‘We hack through thickets of doubt and disquiet in search of a land of satisfying work. If we are lucky enough to find this place, then we settle. But soon some new nemesis rises opposite: sameness, a monster with three ugly heads – boredom, apathy and restlessness. Joya is the castle that contains the potion that slays the monster.

It has been a thrill to explore the rich, dry landscapes that surround Joya. And a privilege to do it with such talented and inspirational people. Thank you Simon and Donna for creating a unique place in sympathy with this wild environment. The building is an an artwork, the drawing together of diverse souls with like minds, a treasure.

In the end, the monster was finished off with a thousand cuts, each one a small step up a steep mountainside with new friends. And it was laid to rest under almond blossoms. Flowers that pointed south, to the sun’.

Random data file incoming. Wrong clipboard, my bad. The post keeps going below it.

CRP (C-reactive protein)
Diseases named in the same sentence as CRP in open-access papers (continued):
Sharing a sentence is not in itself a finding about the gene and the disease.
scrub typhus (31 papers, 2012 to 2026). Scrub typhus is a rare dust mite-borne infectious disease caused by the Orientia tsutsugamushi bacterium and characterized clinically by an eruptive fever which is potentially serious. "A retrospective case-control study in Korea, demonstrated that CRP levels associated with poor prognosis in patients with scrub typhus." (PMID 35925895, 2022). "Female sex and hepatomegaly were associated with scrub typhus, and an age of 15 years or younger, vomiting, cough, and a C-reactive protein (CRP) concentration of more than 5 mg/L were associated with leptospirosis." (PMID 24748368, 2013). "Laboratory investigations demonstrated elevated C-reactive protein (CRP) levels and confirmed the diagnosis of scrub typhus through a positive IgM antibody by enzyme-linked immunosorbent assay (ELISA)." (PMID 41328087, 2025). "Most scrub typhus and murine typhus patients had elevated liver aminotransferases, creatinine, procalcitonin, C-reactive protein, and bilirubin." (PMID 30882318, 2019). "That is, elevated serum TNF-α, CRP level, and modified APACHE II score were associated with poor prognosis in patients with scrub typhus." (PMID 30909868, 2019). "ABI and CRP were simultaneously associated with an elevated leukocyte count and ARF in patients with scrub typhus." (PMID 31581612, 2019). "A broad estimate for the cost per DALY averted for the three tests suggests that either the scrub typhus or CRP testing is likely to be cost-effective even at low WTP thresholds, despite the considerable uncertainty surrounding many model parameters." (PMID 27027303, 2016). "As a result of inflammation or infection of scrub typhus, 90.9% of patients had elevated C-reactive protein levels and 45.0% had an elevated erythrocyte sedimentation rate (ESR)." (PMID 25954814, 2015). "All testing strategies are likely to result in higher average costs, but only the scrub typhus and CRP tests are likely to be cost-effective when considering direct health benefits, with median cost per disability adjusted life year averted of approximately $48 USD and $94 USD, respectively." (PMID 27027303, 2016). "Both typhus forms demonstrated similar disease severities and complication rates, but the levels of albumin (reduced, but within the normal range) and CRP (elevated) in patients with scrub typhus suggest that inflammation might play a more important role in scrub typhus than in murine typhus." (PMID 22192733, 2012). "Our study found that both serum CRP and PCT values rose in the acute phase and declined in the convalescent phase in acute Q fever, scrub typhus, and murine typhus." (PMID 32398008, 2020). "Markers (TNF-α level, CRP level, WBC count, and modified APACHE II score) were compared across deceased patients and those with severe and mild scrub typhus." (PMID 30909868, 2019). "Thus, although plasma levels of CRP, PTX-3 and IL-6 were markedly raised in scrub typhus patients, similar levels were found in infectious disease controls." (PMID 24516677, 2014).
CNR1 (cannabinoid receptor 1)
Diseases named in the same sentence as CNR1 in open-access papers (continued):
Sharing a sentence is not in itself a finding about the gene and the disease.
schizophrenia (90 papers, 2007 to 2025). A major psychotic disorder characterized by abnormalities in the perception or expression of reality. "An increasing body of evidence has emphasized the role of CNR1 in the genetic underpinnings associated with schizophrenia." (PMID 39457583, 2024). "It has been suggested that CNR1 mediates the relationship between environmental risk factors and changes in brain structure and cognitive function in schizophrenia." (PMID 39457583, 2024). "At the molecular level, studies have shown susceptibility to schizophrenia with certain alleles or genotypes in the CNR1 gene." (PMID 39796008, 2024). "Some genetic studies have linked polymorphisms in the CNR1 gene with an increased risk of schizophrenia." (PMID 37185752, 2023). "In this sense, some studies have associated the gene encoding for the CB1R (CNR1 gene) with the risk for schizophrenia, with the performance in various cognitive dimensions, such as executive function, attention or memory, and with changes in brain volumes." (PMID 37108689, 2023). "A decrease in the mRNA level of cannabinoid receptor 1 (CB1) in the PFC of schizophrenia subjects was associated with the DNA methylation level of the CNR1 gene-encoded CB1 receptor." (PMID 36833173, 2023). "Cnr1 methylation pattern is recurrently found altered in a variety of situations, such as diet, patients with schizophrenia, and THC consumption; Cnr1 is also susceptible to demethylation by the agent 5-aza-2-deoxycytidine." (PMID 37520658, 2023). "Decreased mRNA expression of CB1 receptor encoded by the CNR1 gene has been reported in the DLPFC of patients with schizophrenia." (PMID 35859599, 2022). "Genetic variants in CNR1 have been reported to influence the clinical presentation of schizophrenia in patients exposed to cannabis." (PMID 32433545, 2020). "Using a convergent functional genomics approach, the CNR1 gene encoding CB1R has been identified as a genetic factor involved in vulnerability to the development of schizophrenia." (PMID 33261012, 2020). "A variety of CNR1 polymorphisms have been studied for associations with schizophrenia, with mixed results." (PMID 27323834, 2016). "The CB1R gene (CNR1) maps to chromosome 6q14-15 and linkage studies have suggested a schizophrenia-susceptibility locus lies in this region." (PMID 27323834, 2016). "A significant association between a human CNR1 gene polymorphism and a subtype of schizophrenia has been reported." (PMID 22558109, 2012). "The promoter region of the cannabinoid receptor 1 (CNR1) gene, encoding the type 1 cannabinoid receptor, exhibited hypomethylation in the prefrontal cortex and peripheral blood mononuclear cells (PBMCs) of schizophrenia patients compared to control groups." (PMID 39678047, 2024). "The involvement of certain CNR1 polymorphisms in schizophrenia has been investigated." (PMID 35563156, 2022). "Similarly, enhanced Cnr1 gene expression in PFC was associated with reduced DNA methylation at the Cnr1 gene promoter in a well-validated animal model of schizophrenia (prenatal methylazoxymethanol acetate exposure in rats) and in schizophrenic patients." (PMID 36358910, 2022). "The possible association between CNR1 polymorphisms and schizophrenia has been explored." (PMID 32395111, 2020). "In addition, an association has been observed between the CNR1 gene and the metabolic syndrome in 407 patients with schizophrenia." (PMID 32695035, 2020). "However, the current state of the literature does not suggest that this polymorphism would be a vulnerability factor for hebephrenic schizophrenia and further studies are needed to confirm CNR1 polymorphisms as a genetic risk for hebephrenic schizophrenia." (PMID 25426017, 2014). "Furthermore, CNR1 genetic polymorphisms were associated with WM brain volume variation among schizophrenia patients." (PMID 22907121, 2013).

Tristan Gooley

Tristan Gooley is an author and natural navigator. Joya: arte + ecología has been a follower of his work and research for several years so we were particularly pleased to receive his research proposal.

Tristan set up his natural navigation school in 2008 and is the author of the award-winning and bestselling books, The Natural Navigator, The Walker’s Guide to Outdoor Clues & Signs and How to Read Water, three of the world’s only books covering natural navigation.

Tristan has led expeditions in five continents, climbed mountains in Europe, Africa and Asia, sailed small boats across oceans and piloted small aircraft to Africa and the Arctic. He has walked with and studied the methods of the Tuareg, Bedouin and Dayak in some of the remotest regions on Earth.

He is the only living person to have both flown solo and sailed singlehanded across the Atlantic and is a Fellow of the Royal Institute of Navigation and the Royal Geographical Society.